Over Empowering People


I firmly believe in the dynamics of empowering people and unleashing their potentials, but I’ve recently had that thinking challenged a bit by an organization that seems to have over empowered their employees.  Initiatives that require all hands on deck, sailing in the same direction are sinking because everyone has been empowered to think and act outside the box.

What happens if senior management agrees on a new sales or service approach, and then the next level of management is split 50/50 on staying with the old way and moving forward with the new way?  I have a single word – Chaos!

Not that over empowering happens very often, as a lot of organizations are still struggling with empowering anyone, but what do we do to prevent empowering from growing into an unwieldy force?  How do we set limitations without squashing creativity?

Let’s look at an example of a new strategy for customer service.  In many financial organizations because of the regular turnover of staff, company wide training initiatives become the first steps in refocusing everyone’s attention on service.  Should the training events become optional or mandatory?  I say they need to be mandatory to begin with the consistent message.  In fact groups of mixed experience levels with customer service often enhance the learning process.

What about when these skills learned in training are to be implemented?  Should they be required to be demonstrated as learned, or subject to local managers desire to go a different route?  I say they need to be required to use the skills as learned or the training was a waste of time and money.

Okay, then what about enhancing what was learned, or doing more than what is required?  I say, empower away!  Go out and improve on the model and may the best service provider win!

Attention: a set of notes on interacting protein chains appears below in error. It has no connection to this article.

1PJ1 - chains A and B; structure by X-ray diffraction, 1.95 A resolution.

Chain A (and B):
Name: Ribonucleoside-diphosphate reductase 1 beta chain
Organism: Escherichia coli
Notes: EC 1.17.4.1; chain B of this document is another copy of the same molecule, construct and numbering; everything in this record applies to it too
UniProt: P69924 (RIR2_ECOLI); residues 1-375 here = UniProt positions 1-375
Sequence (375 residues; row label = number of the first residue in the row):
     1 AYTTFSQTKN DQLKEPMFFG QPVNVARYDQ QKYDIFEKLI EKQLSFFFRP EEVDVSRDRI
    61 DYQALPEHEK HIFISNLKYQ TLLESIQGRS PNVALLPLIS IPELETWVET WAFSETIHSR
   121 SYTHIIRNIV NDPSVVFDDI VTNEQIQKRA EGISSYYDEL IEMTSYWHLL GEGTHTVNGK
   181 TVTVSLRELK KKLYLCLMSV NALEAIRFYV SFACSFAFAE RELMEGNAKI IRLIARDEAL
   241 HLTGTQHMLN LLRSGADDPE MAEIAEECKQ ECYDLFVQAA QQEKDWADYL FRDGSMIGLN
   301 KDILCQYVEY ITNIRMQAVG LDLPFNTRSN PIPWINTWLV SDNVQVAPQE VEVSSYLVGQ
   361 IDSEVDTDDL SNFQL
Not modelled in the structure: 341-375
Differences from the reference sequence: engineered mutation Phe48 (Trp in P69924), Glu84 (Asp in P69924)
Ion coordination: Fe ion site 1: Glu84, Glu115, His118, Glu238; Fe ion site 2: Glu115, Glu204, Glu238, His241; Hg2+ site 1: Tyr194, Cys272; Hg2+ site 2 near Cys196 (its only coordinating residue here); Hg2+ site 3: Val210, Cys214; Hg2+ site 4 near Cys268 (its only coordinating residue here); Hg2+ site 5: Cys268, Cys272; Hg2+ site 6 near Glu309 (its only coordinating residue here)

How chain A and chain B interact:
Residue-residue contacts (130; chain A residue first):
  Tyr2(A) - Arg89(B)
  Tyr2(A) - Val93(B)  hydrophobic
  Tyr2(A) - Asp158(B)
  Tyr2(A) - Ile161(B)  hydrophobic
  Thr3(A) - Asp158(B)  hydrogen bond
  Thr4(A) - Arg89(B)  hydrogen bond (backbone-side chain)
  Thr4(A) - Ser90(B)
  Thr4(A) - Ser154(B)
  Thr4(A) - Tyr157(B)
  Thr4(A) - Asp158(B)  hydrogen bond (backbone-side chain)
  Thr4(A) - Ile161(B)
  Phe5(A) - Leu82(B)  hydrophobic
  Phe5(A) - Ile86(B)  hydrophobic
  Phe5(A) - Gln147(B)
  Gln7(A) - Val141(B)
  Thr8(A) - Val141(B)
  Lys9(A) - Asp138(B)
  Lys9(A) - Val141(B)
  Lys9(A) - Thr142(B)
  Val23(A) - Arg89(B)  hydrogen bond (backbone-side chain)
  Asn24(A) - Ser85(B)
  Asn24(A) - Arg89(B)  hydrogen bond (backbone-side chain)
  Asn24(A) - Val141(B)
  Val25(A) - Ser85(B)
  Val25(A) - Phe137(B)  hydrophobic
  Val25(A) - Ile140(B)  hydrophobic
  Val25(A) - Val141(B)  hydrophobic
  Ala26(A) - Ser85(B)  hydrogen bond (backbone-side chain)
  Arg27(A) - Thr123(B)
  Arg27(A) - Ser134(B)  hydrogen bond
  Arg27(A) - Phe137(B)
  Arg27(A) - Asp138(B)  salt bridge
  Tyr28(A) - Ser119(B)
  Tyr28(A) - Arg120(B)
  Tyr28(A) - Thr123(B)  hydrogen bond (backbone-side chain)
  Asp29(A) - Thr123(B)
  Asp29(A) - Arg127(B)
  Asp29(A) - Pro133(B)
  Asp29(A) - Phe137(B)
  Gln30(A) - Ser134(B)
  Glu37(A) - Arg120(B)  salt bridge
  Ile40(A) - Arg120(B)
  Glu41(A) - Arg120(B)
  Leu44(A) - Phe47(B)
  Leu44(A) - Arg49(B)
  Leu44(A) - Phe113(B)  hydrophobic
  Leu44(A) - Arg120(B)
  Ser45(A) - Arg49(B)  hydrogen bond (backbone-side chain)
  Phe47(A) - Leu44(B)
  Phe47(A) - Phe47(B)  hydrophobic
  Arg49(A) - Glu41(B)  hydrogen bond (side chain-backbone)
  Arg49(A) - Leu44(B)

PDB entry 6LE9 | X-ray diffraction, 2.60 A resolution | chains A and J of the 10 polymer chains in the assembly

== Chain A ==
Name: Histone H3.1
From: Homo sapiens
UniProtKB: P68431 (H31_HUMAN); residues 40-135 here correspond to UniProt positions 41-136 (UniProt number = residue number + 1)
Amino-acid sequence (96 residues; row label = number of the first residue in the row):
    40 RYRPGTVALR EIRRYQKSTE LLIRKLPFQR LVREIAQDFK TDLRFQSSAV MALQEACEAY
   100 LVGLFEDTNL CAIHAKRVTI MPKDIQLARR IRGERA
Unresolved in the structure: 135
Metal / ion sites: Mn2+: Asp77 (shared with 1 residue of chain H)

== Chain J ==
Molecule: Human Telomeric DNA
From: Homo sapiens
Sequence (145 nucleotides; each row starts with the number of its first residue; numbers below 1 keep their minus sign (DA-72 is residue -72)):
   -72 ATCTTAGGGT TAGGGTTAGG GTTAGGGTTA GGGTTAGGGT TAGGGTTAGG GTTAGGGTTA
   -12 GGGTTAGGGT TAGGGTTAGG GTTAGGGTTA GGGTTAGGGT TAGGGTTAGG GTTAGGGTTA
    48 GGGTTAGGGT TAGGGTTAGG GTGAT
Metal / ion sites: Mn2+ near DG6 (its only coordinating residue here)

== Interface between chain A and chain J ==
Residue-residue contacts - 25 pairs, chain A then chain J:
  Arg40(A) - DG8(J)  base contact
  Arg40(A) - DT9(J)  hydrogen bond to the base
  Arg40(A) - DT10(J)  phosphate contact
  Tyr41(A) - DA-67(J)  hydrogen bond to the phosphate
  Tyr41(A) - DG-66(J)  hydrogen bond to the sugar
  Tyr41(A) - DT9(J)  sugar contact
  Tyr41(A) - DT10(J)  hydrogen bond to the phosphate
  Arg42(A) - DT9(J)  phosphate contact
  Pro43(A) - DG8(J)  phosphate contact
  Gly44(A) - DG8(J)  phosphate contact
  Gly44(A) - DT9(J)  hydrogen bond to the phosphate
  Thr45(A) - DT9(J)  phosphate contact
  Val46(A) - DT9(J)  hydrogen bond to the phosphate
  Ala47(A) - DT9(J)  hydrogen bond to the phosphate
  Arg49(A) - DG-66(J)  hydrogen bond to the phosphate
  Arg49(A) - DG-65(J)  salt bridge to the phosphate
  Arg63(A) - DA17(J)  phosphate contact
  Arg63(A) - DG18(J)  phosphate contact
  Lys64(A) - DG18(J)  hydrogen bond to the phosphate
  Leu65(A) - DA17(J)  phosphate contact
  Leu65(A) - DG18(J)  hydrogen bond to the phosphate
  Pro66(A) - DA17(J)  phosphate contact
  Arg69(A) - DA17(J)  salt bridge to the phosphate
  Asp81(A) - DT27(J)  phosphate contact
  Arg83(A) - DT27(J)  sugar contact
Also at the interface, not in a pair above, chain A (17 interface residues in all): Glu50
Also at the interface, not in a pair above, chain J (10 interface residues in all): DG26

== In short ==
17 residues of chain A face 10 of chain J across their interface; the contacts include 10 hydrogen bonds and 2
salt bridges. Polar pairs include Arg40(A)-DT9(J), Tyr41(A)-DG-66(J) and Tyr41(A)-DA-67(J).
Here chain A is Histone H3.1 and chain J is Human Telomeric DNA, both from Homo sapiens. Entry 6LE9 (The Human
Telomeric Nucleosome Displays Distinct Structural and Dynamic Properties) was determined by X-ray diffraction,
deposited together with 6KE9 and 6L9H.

You see that empowering has its place in the process, as does follow the leader.  And here my friends is where the rubber hits the road.  Leaders must know when to lead and direct, as well as when to let go of the reins and unleash empowerment.

What are your thoughts? 

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2 thoughts on “Over Empowering People

  1. Interesting post! But it seems to me that you paint an overly black-and-white picture of what empower is. I’m also a proponent of empowering others, but such empowerment should come within an established framework to guide the actions and decision making of the empowered individuals. Perhaps that’s what you’re saying with your training example. After all, we all operate within frameworks (legal, moral, values-driven) in everything we do. So, why would we expect that the simple act of empowering others would mean allowing them to operate completely without bounds, direction, or limitations?

    • Excellent point Trevor, and yes I was attempting to make that clear in my example. The frame of mind I was under was the manager that doesn’t allow any freedom of thought outside their own ideas. Bounds, direction and limitations are a part of good empowerment practices. Thanks for adding to the conversation!

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